Another enormously destructive fungal pest is powdery mildew. This white, powdery-looking fungal disease can be caused by many different types of fungi, and slows plant growth or, in severe cases, can kill plants outright. As the mildew reproduces, the spores can become airborne, causing the fungus to spread both within the infected plant and also to other uninfected plants. As a result, powdery mildew can spread extremely quickly and is arguably the most severe thread faced by cannabis plants.  

Regardless of the type of disease or infestation, once a problematic level of pest activity has been identified, action must be taken immediately to ensure that the damage is isolated as much as possible and the entire crop doesn’t suffer.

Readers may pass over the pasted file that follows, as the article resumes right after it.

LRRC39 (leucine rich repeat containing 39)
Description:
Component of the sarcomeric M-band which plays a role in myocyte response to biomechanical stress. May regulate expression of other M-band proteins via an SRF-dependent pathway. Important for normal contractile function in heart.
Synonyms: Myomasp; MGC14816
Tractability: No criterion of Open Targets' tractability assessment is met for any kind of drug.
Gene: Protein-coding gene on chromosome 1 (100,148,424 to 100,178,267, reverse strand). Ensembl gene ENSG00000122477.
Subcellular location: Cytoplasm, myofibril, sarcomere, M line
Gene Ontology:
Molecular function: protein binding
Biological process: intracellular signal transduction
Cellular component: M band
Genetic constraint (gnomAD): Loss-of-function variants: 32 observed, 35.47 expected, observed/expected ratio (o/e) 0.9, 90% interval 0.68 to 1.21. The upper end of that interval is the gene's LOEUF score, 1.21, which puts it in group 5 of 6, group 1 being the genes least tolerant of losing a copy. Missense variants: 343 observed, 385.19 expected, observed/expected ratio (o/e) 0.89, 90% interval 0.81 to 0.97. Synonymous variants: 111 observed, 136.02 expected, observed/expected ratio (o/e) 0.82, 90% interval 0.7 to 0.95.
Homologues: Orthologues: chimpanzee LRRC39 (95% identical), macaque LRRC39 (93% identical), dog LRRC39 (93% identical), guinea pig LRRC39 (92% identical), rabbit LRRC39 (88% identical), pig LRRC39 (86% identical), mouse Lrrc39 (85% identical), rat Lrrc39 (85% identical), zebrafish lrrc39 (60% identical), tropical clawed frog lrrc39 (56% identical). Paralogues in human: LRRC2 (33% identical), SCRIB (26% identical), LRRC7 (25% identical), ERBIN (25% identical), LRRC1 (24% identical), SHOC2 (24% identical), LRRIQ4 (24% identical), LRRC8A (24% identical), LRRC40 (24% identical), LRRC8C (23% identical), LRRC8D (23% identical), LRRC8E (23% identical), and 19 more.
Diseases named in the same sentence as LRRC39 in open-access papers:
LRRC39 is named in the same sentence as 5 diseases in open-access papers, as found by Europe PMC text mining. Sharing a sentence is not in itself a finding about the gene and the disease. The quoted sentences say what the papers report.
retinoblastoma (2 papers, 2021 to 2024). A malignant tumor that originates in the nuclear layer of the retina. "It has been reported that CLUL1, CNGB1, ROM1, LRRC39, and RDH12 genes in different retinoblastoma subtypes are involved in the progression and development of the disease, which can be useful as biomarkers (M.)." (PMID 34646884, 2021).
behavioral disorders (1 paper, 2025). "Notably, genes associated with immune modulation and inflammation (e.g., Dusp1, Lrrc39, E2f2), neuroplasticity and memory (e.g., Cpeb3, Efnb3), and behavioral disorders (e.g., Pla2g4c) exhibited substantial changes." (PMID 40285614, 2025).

Integrated Pest Management to the Rescue 

The solution to pest infestations is integrated pest management, or IPM. IPM is used across all types of growing, from large agricultural applications to the smallest home gardens. The goal of IPM is to use current knowledge of pest life cycles and environmental requirements to minimize pest damage in the most economically friendly and minimally hazardous ways possible1 

IPM follows a four-tiered approach; setting the threshold for acceptable pest levels, monitoring and identifying pest populations, applying preventative measures to stop infestations before they happen, and deploying pest control measures to stop infestations and minimize damage2 

An Ounce of Prevention 

As the old maxim says, an ounce of prevention is worth a pound of cure, and that holds true when it comes to protecting cannabis plants from pests. The primary method of prevention for indoor gardens is keeping them sealed off and clean so that pests can’t be introduced in the first place. One of the most common and most effective ways of sealing off a garden from the outside environment is surrounding it with mylar. Mylar is a stretched polyester film that can be easily applied around a garden in sheets, and its properties make it an incredibly effective environmental barrier.